Ann Coloproctol Search


Ann Coloproctol > Volume 30(2); 2014 > Article
Kim, Choi, Park, and Park: Comparison of Surgical Skills in Laparoscopic and Robotic Tasks Between Experienced Surgeons and Novices in Laparoscopic Surgery: An Experimental Study



Robotic surgery is known to provide an improved technical ability as compared to laparoscopic surgery. We aimed to compare the efficiency of surgical skills by performing the same experimental tasks using both laparoscopic and robotic systems in an attempt to determine if a robotic system has an advantage over laparoscopic system.


Twenty participants without any robotic experience, 10 laparoscopic novices (LN: medical students) and 10 laparoscopically-experienced surgeons (LE: surgical trainees and fellows), performed 3 laparoscopic and robotic training-box-based tasks. This entire set of tasks was performed twice.


Compared with LN, LEs showed significantly better performances in all laparoscopic tasks and in robotic task 3 during the 2 trials. Within the LN group, better performances were shown in all robotic tasks compared with the same laparoscopic tasks. However, in the LE group, compared with the same laparoscopic tasks, significantly better performance was seen only in robotic task 1. When we compared the 2 sets of trials, in the second trial, LN showed better performances in laparoscopic task 2 and robotic task 3; LE showed significantly better performance only in robotic task 3.


Robotic surgery had better performance than laparoscopic surgery in all tasks during the two trials. However, these results were more noticeable for LN. These results suggest that robotic surgery can be easily learned without laparoscopic experience because of its technical advantages. However, further experimental trials are needed to investigate the advantages of robotic surgery in more detail.


During the last decade, advances in laparoscopic surgery have expanded its use to various surgical fields, and laparoscopic procedures are now routinely employed to treat diseases. Several randomized trials have shown that laparoscopic surgery is associated with less surgical trauma, a shorter recovery time and hospital stay, and an improved quality of life [1, 2, 3, 4]. However, despite these advantages, laparoscopic procedures are technically demanding for surgeons, owing to several inevitable drawbacks, including two-dimensional imaging, an unstable camera platform, limited degrees of freedom due to the rigid instrument, and poor ergonomics [5, 6, 7, 8]. For surgical beginners, these factors might contribute to a relatively longer training period in laparoscopy than in open surgery [9].
Surgical robots were introduced in clinical practice in the late 1990s. They were expected to overcome the laparoscopic drawbacks and allow the extension of minimally-invasive surgery to more patients on the basis of technical improvements, such as a three-dimensional view, improved dexterity with an increased range of motion at the tips of the instruments, reduced tremor, enhanced ergonomics, and a stable camera view [10, 11, 12]. Compared with the conventional laparoscopic approach, robotic systems may also be expected to allow complex laparoscopic tasks to be performed faster and more accurately and to shorten the learning curve [13, 14]. However, only a few studies have analyzed the superiority of robotic systems, in comparison to laparoscopy, in performing the same procedures [15, 16]. Recently, a few studies have suggested that robotic systems may offer no advantages over laparoscopic instruments [17, 18].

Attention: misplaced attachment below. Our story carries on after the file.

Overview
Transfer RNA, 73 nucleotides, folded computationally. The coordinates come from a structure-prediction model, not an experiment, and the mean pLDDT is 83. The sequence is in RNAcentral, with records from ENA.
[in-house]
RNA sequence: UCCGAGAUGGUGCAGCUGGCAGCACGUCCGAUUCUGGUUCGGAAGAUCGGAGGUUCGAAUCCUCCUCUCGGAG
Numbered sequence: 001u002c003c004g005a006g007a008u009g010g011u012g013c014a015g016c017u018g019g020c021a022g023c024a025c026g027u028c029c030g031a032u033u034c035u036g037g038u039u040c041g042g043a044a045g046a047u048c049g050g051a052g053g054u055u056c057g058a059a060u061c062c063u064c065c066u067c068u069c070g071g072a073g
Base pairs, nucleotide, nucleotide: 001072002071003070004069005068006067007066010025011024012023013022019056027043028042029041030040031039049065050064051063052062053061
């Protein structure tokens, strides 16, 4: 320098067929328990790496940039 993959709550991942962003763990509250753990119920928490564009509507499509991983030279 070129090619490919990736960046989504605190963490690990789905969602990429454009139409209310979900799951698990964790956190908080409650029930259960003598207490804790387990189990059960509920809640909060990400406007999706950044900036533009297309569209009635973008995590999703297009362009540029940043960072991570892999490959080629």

The laboratory has generally been used to measure the acquisition of surgical skills with different modalities [19, 20]. Performance in the laboratory can reflect actual surgical procedures within the operating room. It also allows for exact surveillance, regardless of any differences in conditions between the participants, because surgical performance in the operating room does not rely only on technical skills.
Therefore, we compared the efficiencies of surgical skills by using both laparoscopic and robotic systems to perform the same experimental tasks in an attempt to determine the advantages of robotic systems over laparoscopy. We also supposed that the degree of benefits gained from robotic surgery would be different according to laparoscopic skill level because robotic systems are thought to improve surgical performances more quickly than laparoscopic procedures. Therefore, we also compared the differences in skill acquisitions in each surgical modality between novices and surgeons experienced with laparoscopic systems.


This study was approved by the Institutional Review Board at the Kyungpook National University Medical Center, and informed consent was obtained from each participant prior to initiating the study. The 10 laparoscopic novices (LN), consisting of medical students, and 10 LE laparoscopically-experienced surgeons (LE), including surgical residents and fellows, participated in this study. LE had formal education in laparoscopy and had participated in laparoscopic surgeries, with more than 3 cases per week and 12 cases per month, but had no experience with robotic systems. LN had no experience with laparoscopic or robotic systems. Before the test, the participants were instructed, through verbal explanations, on the use of both laparoscopic and robotic systems. The participants were allowed two minutes to familiarize themselves with the laparoscopic and the robotic instruments. However, the participants were not allowed to perform any part of the task during the orientation period.
The laparoscopic platform consisted of a training-box, with three preset port sites. A 0° endoscope (Stryker, San Jose, CA, USA), which was manually controlled by an assistant, was used in the middle port site for visualization. For the performance of the laparoscopic tasks, images were projected onto a 21-inch monitor that was in direct view of the participant (Fig. 1A). Two disposable 5-mm Endo-graspers were used in task 1, 2 disposable 5-mm Endo-dissectors were used in task 2, and a 5-mm Endo-needle holder and disposable 5-mm Endo-dissectors were used in task 3: